UM92870A/B/C DIP-18 (three variants)
   Examples of line-interfaces and app-notes in the UMC communications
   ICs databook.
   Mitel Corp
          MV8870 [*]
   You can get application notes (in PostScript) from the Mitel WEB
   server: http://www.semicon.mitel.com/prod_sum_dtmf.html or FTP site:
   [*]: For those in the USA, see the addresses section for this chip.
    1. Mitel has an Application Note - MSAN-108, titled "Applications of
       the MT8870 integrated DTMF receiver" in their Digital/Analog
       Comunications Handbook ISSUE 9. From my experience this app. note
       is valid for all Mitel tone recs.
    2. Teltone seem to carry this type-number as well.
          TC35301AP DIP-28, 4b1s
   You can get Application Notes
   its/Section_08/index.html) on the following chips from WWW. They are
   in PostScript so be ready to print or download them.
          CD22202 DIP-18, 4b1s
          CD22203 DIP-18 4b1s and 2of8
          CD22204 DIP-14 or SOIC-24, 4b1s
     * 3.58 = an inexpensive 3.58 MHz needed
     * 4b1s = 4-bit 1 strobe output (Hexoutput)
     * 2of8 = 2-of-8 code
                         AN ALTERNATIVE APPROACH: DSP
   Another way to decode/produce DTMF signals is by applying a DSP, a
   Digital Signal Processor. Practical examples of such an approach can
   be found in the TMS320 BBS, which is currently being mirrored at
   ftp://ti.com/mirrors/tms320bbs/. You may also wish to see the whole
   index ftp://ti.com/mirrors/tms320bbs/00readme
   Files of interest concerning this faq are:

TEL-2-1.EXE   57K | DTMF Encoder/Decoder for C3x by DSP
TEL-2-2.EXE   53K | DTMF Detection Data Sheet by Ensigma Ltd.
DTMF10.EXE    24K | TMS320C10 based DTMF decoder
DTMF10E.EXE   19K | TMS320C10 based DTMF encoder
DTMF_C17.EXE 126K | TMS320C17 based DTMF encoder/decoder

                    IF YOU LIVE IN USA READ THIS SECTION !
   (From the Editor)
   If you are designing a device that will attach to the phone line and
   you are situates in USA, you will need to make the FCC happy. You can
   either do this by submitting your completed circuit to them for
   compliance testing (which can run a few thou$and) or you can purchase
   a small device that is preapproved by the FCC. It is called DAA for
   Data Access Arrangement. It is a small, usually potted, module that
   isolates (literally) your circuit from the phone line.
   The FCC section you are trying to satisfy is part 68. You should visit
   your local library and read up on it whether your get the preapproved
   part or try to have the FCC [affiliated lab] do the testing .. or just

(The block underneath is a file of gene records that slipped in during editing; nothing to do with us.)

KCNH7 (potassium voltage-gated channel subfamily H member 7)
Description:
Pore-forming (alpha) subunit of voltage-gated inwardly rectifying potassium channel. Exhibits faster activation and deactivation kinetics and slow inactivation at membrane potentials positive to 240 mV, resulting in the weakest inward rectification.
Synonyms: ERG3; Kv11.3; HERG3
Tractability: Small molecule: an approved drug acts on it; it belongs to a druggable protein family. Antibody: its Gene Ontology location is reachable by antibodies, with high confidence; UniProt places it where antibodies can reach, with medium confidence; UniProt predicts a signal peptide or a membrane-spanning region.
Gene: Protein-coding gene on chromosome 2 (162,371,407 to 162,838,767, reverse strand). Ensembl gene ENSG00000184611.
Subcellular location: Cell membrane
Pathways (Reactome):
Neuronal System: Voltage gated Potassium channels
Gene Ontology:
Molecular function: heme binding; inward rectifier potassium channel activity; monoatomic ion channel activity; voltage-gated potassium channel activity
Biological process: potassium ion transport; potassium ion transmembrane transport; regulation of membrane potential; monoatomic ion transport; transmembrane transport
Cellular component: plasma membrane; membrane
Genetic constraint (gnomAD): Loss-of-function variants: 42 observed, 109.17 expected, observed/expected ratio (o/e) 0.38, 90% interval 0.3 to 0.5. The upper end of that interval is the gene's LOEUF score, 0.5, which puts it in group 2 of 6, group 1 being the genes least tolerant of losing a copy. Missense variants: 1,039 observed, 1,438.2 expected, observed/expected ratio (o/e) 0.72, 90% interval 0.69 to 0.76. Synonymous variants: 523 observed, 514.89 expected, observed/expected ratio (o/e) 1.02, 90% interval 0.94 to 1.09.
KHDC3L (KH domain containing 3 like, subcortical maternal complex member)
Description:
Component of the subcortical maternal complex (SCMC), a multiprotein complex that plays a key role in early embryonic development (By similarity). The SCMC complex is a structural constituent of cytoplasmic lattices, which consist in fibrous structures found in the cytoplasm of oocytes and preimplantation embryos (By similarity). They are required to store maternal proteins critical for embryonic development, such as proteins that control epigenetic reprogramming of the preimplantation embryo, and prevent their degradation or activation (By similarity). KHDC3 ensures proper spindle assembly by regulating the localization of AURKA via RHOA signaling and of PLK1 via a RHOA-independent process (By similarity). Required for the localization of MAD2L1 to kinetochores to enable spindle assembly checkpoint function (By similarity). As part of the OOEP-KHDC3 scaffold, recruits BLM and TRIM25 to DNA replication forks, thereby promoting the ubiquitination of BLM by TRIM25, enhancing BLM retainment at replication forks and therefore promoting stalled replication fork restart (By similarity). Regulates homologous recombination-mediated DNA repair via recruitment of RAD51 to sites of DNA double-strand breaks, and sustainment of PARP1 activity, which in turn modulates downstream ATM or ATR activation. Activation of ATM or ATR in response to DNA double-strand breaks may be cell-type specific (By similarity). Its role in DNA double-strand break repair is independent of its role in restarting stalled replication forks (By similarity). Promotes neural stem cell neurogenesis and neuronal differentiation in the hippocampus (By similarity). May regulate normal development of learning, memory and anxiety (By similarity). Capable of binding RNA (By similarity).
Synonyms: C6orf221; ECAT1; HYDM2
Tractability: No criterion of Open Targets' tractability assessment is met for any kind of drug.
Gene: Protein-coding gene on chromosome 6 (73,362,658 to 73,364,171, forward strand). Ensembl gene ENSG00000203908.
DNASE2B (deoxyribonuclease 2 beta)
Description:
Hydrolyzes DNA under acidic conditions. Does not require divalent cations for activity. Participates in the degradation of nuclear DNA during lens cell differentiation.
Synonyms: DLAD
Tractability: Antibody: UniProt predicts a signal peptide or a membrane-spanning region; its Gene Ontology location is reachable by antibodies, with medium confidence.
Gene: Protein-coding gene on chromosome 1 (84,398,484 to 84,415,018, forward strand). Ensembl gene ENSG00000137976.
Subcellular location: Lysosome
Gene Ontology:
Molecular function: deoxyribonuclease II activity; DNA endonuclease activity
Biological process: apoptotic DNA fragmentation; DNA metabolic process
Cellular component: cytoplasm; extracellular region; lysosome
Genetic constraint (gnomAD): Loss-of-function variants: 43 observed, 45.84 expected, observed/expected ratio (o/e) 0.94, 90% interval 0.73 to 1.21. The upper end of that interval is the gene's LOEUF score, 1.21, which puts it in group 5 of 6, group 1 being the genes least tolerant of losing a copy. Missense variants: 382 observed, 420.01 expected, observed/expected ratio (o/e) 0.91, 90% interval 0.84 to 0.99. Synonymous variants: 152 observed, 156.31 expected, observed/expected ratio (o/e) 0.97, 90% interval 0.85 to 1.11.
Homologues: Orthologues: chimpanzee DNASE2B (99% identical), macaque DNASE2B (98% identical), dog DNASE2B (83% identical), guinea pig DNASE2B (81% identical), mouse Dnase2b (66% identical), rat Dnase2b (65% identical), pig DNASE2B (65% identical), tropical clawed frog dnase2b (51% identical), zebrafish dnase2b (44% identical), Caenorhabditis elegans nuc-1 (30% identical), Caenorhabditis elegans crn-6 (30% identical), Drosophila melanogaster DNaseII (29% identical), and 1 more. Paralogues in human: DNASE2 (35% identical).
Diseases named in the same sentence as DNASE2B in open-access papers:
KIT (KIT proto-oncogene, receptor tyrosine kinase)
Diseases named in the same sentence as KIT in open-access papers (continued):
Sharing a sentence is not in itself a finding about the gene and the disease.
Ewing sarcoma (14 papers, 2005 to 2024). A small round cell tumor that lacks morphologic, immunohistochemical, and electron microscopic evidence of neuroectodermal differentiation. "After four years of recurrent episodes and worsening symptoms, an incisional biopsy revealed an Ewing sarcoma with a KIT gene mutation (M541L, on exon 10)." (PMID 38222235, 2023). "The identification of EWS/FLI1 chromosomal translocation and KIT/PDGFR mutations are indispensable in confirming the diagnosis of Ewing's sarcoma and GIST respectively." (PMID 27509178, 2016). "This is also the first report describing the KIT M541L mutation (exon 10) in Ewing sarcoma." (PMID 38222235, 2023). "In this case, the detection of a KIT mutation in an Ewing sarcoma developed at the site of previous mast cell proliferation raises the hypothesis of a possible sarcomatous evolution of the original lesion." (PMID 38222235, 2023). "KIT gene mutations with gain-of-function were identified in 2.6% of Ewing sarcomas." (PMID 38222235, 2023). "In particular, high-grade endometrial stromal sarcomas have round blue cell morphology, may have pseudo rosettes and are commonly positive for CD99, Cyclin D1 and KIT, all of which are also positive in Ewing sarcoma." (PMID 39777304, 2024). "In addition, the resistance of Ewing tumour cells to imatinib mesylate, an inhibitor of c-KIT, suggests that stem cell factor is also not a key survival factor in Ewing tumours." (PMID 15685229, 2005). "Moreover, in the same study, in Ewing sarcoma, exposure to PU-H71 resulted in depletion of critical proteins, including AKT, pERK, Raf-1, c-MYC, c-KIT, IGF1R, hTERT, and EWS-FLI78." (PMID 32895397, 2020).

plain hope you don't get caught. It's pretty dry reading but that's
   There are several different modules on the market that fit into this
   category. They are:
     * XE0068 from:
       374 Turquoise St
       Milpitas, Ca. 95035
       Tel: 1-408-945-6640
       Fax: 1-408-942-1346
       "They carry quite a few different daa modules. Some with Touch
       tone encode/decoder built in which sells for about $45. And a
       basic daa for about $25."
     * 73M9001 from:
       TDK/Silicon Systems (SSi)
       [no address or distributor - call DigiKey] "It is a 30 pin
       socketed dual sided surface mount PCB. All protection is on the
       module and includes a speaker driver and additional relay drivers.
       Can be used up to 14.4KBPS V32.bis speeds."
     * Various from:
       Dallas Semiconductor
       Tel: 1-214-450-0448
     * CH1840 from:
       Sunnyvale, CA
       Tel: 1-408-752-5000
       Fax: 1-408-752-5004
       "The chip plugs into phone lines, splits the signal between input
       and output, has pins for ringing, off-hook, etc. The chip has
       FCC-transferable Part 68 registration, so it's 100% legal to
       connect whatever you want to it. There's an international version
       that should work down there in Oz."
       Someone was obviously not too happy using Cermetek parts. This is
       included here NOT because I'm biased but as a general precaution
       to designers. These things inherenly impose regulations. Need I
       say more?.. he writes:
       I once worked on a telephone-interface project with the
       unfortunate selection of the Cermetek parts. They were originally
       chosen for their small size and supposed FCC ease, but it turns
       out that a DDA interface from discrete parts was much cheaper and
       much better quality.
       Cermetek problems: